How has pricing come back since the boom years of 2006 and 2007 and will we see a different pricing structure going forward?

At the moment, the market is very good – there are a lot of sales. But it’s the most price sensitive market I have ever known. All buyers, no matter what their individual financial situation, are price sensitive because the general connotation that residential real estate will be worth more in the immediate future is not there at the moment. Virtually everybody still believes it will be worth more over the long run but maybe not in the foreseeable future. This is the first time I’ve experienced that since I’ve been in this business. People used to be a little more flexible about pricing because they knew it would be worth more next year. Today, that’s not true.

Deals happen today because buyers feel confident that what they are being asked to pay are justifiable prices and, in our business, justifiable is usually based on comparable sales. The only exceptions to that is where you have a unique property at the high end of the market and a great deal of competition for that property.

Many who know you say you’re a broker at heart. Is that accurate?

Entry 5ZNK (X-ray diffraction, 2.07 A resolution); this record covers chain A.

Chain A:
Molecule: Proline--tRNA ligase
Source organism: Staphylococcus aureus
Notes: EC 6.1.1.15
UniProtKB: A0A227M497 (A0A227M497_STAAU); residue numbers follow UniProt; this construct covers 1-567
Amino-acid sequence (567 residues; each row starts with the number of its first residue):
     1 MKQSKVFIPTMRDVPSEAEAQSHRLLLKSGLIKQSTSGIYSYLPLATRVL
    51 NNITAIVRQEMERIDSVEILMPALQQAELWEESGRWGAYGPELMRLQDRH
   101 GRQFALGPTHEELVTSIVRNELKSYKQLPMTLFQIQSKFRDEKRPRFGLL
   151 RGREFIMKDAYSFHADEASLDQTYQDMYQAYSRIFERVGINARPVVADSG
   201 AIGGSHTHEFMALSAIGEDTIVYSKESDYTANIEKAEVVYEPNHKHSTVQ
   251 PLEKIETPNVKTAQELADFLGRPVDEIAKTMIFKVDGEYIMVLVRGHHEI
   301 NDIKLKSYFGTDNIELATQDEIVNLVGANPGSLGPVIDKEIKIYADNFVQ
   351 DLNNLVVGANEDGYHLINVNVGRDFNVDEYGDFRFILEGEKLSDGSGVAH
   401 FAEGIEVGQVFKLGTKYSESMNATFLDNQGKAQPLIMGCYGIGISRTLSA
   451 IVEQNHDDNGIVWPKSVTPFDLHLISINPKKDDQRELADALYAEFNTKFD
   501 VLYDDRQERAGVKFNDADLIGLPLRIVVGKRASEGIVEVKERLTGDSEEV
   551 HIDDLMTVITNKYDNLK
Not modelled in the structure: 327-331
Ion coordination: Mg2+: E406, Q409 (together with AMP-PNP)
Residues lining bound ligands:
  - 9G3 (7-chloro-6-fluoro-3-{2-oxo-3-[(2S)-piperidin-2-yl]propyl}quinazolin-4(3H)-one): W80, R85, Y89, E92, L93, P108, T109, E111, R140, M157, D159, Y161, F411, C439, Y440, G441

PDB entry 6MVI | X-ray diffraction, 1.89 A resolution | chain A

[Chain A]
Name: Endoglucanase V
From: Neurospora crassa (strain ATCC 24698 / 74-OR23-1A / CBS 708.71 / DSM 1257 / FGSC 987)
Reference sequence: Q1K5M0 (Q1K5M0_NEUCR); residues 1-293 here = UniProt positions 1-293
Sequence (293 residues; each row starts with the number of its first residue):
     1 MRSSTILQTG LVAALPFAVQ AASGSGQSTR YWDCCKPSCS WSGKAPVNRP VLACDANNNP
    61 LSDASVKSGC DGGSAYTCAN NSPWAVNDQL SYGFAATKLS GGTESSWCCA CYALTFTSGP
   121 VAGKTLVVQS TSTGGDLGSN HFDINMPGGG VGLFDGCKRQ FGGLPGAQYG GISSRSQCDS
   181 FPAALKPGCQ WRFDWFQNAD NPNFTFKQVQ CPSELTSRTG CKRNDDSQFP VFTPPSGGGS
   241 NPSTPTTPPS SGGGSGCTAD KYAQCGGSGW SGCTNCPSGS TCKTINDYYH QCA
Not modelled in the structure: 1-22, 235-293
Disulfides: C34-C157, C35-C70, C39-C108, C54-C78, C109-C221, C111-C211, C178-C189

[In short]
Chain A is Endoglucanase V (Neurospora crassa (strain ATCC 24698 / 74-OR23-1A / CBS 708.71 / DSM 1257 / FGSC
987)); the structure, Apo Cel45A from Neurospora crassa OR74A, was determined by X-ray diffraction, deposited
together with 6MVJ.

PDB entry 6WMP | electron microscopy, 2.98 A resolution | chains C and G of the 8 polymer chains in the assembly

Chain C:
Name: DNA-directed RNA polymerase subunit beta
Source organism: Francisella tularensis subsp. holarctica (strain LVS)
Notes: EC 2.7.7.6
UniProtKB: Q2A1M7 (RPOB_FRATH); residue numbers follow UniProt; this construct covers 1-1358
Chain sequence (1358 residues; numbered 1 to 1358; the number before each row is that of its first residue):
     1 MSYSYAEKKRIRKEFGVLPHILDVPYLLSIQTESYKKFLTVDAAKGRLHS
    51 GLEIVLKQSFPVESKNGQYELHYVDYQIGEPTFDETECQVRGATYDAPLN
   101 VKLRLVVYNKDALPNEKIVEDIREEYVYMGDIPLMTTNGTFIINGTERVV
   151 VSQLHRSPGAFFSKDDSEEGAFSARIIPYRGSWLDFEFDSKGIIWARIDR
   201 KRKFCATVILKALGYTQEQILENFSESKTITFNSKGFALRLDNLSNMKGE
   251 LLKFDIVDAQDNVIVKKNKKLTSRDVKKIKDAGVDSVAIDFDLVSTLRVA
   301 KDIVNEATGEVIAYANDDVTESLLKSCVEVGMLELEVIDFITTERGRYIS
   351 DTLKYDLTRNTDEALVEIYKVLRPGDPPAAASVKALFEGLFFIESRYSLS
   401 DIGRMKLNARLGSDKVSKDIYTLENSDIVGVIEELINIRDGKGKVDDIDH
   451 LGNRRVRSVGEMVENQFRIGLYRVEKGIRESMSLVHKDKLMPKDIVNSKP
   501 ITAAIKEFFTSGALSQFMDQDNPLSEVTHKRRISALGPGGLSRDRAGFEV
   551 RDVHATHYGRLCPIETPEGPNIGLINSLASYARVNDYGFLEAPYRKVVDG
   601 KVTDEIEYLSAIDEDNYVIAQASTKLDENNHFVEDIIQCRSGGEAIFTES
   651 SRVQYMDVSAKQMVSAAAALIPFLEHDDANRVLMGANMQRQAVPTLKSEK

Yes, and my role is to assist our brokers, service our clients, and secure listings and, of course, to help put deals together.

Many within this industry lose sight of what we do, which is sell real estate. I don’t have a secretary – my job is to have an open door and keep my schedule free so I can help our brokers provide our customers and clients with the best possible service.

My management style is to manage by consensus, reserving veto power when I can. We try to restrict corporate questions to a corporate meeting every other week. Other than emergencies, I don’t allow other things to cross my desk that don’t apply to sales and helping brokers resolve issues, as well as recruiting and hiring.

In the future, will there be the need for brick-and-mortar when there is so much now being done online?

Yes, this is a relationship business and technology keeps trying to replace the human interaction in it, but in this business, it won’t.

Although brokers are out on appointments all day long and not at their desks, communication is so important. E-mails can’t replace a face-to-face conversation where you can look into someone’s eyes and pick up the nuances of what is being said; when you’re putting together deals and trying to solve problems, those nuances are important. To understand the needs of a customer or client, you need to talk to that customer or client. Brokers working together to create a deal can’t do it all through technology.

You’ve done countless deals. Does it still give you a thrill?

Yes. I love putting deals together. I can’t imagine sitting in an office and talking about theory – I’m a hands-on guy.

What sets our management style apart is focusing on what it is we do and what we do is not simply running a company – it’s selling real estate. While we have to do both, we can’t forget that selling real estate is what we do at our core.•